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Monday February 8, 2016
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The high debt level in Malaysia is hampering local consumer spending, a critical fallback for Malaysia given the current slowdown in the larger global economy. — Reuters picThe high debt level in Malaysia is hampering local consumer spending, a critical fallback for Malaysia given the current slowdown in the larger global economy. — Reuters picKUALA LUMPUR, Feb 8 — Malaysian households’ debt are approaching levels that could force them to deleverage at a time when the economy is in dire need of domestic consumer support, according to economists and financial analysts monitoring the region.

In an assessment of the risks of high household debt in Asia by the Financial Times, Malaysia and Thailand were identified as the two economies most vulnerable from their citizens’ borrowings, due in large part to their central banks’ reactive natures.

Both Asean neighbours had their household debt to GDP levels almost double from the Global Financial Crisis of 2008 to 2014; in Malaysia, this was fuelled by lax lending rules and a strong appetite for borrowing among consumers, and reached 88 per cent of GDP — the highest in the region.

Aside from leaving consumers with little room left to borrow for more spending, the high household debt level also meant the banking capital requirements needed to sustain such loans could leave financial institutions vulnerable if the rest of the economy begins to falter, as is happening now.

Already, the signs of the stress to the financial system are showing; Bank Negara Malaysia last month unexpectedly cut the statutory reserve requirement by 0.5 basis points to provide a needed liquidity infusion for local banks.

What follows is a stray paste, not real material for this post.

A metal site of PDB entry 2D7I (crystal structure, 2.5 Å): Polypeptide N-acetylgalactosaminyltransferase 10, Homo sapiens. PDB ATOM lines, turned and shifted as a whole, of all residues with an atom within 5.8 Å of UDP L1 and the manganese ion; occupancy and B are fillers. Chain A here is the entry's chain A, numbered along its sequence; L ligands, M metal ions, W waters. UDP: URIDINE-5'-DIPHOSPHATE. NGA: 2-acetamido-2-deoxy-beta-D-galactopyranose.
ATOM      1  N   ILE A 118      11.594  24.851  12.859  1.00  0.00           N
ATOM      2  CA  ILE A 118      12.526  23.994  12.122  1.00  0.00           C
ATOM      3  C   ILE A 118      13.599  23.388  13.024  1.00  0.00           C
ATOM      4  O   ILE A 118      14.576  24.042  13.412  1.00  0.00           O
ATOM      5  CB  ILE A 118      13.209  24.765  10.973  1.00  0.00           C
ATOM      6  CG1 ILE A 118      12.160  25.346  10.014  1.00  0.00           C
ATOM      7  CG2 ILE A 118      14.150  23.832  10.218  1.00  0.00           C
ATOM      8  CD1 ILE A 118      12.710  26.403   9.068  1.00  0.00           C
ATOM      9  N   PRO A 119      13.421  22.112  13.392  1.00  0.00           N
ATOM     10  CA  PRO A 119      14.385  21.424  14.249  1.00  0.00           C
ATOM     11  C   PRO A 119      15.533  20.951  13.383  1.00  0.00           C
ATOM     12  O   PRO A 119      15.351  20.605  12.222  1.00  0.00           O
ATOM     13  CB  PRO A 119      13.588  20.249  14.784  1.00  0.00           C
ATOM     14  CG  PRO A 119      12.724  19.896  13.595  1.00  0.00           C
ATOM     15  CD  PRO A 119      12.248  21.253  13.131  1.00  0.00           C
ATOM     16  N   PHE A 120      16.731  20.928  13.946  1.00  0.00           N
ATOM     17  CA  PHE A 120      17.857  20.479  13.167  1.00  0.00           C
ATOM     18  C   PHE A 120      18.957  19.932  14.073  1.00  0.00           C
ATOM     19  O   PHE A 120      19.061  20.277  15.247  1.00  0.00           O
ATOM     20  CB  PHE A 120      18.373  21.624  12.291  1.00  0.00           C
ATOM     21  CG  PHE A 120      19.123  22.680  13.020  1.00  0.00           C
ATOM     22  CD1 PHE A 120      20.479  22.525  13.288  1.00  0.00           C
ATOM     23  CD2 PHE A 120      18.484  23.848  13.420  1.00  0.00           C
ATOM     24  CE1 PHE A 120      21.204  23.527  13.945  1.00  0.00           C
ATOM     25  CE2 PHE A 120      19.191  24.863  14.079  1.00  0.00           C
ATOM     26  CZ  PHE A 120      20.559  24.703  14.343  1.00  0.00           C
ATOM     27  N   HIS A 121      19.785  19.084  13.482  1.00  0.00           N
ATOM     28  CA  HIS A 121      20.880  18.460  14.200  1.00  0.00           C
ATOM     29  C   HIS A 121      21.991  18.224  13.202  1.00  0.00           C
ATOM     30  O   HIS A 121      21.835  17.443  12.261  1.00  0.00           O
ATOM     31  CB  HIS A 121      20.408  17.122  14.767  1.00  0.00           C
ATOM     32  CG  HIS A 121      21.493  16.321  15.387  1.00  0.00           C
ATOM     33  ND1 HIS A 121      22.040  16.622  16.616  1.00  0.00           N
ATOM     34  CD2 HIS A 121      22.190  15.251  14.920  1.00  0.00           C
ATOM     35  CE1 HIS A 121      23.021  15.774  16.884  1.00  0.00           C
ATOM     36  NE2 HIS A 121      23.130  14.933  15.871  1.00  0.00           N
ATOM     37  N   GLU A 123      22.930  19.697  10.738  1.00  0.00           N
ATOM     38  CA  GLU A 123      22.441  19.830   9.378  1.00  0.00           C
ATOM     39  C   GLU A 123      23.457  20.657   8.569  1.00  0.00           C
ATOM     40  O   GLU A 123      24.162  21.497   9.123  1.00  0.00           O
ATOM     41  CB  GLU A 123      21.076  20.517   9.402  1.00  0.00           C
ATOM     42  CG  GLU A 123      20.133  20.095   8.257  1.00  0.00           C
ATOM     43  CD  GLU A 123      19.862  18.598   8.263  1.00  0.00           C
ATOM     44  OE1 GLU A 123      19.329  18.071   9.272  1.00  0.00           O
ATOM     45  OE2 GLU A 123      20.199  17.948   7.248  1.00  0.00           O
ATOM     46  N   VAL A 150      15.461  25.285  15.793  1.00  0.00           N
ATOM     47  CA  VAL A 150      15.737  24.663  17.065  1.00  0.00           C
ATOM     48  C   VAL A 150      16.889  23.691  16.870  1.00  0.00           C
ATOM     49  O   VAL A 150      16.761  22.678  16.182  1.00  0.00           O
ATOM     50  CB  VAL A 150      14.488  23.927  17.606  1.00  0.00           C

“Household debt is a growth problem, not a financial system problem,” Frederic Neumann, co-head of Asian economic research at HSBC in Hong Kong, was quoted as saying in the FT report.

The debt level is also hampering local consumer spending, a critical fallback for Malaysia given the current slowdown in the larger global economy.

Household debt in Malaysia had reached sufficient levels to prompt Bank Negara into introducing stricter lending rules that considered a borrower’s aggregate debt obligation, severely reducing the ability of many to qualify for new or additional loans.

This has already resulted in recurring complaints from buyers and businesses over the difficulty in securing credit.

Worryingly, however, is that despite the new lending rules, Malaysian household debt has showed no signs of abating and only continued to increase, indicating that the measures were likely too little and too late, according to the FT report.

BNM also chose last month to keep the overnight policy rate unchanged.

Although Fitch Ratings said commercial banks in Malaysia and Thailand have enough financial buffer to handle their countries’ high household debt, another ratings firm — Moody’s — saw fit to downgrade Malaysia’s macroeconomic profile last month.

It cut Malaysia’s “Strong” to “Strong-”, citing a deteriorating environment for local financial institutions.

Malaysia’s economy has been pressured by a host of external factors including slowing global growth and a crash in the commodities market, where oil price fell from over US$110 (RM457) two years ago to below US$30 (RM124) currently.

The fall in oil price has forced Putrajaya to revise its annual budgets for 2015 and 2016 to reflect the lower revenue from petroleum-derived sources, and forced the ringgit to decline 18 per cent against the US dollar last year.

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